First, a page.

But it was in the Inquisition records housed in Lisbon that she found what she was looking for. In the 16th and 17th generations on her mother's side, the records showed her grandmothers were Jewish. "I finally succeeded in going back 22 generations," Milgrom says. Through her research, she's traced her Jewish roots back to 1405 on her maternal lineage and back even further, to 1110, on her father's side.
She says the records show 45 of her relatives were actually burned at the stake for being Jews. It's a reminder of why her family hid their Jewish customs and centuries later, were still reluctant to talk about them. Milgrom, however, does talk about her heritage and travels around the world speaking about what it means to be a crypto-Jew.
At the launch of her new cookbook at the Jewish Museum of Florida in Miami Beach, she was introduced by Tudor Parfitt, a professor of Jewish studies at Florida International University. Parfitt says especially in Latin America, there's a growing number of people who believe they have Jewish ancestry.
"Genie's a very good example of the phenomenon," he says. "But the phenomenon is very widespread and involves perhaps hundreds of thousands or millions of people."
There are communities with crypto-Judaic roots throughout Latin America. Milgrom, who's active on social media, says she receives between 200 and 400 emails every month from people around the world who are investigating their Jewish roots. Not everyone wants to convert to Judaism, she says; many just want to know their family's history.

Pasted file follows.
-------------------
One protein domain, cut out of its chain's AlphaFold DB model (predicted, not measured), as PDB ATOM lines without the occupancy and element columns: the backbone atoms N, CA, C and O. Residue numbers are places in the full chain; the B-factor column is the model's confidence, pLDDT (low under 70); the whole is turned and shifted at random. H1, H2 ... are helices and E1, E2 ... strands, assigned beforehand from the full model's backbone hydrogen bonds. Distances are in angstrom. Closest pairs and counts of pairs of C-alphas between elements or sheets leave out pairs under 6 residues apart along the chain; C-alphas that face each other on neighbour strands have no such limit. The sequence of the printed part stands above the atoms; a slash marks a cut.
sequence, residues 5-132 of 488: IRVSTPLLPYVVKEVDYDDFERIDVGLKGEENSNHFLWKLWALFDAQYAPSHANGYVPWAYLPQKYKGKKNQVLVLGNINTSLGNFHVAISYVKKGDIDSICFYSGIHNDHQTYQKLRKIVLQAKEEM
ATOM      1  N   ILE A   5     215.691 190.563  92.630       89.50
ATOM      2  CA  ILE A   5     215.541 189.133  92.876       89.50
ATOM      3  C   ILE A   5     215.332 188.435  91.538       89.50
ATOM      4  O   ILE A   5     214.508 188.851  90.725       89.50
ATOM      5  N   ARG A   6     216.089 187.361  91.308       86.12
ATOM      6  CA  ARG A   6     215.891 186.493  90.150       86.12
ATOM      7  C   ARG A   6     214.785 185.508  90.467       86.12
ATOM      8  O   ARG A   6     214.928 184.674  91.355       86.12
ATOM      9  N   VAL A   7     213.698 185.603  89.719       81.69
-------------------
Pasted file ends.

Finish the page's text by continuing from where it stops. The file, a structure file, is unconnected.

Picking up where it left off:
"To me, this is not really too much about changing the religion." She says it's more about "righting a historical wrong and being able to say, 'OK, my ancestors were Jewish.' And a lot of people are proud of that."
Finding your Jewish roots is difficult, Milgrom says, because so much of crypto-Jewish history was deliberately erased, often by the families themselves. That's why the recipes are so special, she says. "When I saw them, I said, 'If these grandmothers carried these around for centuries, then it's my duty to honor the fact that they found that it was a treasure to save."
In addition to her new cookbook, Genie Milgrom is part of a group working to digitize the records of Inquisition tribunals in Spain, Portugal, Mexico, Peru and other countries. She hopes making those records available on the Internet will help others trace their family roots and uncover five centuries of suppressed Jewish history.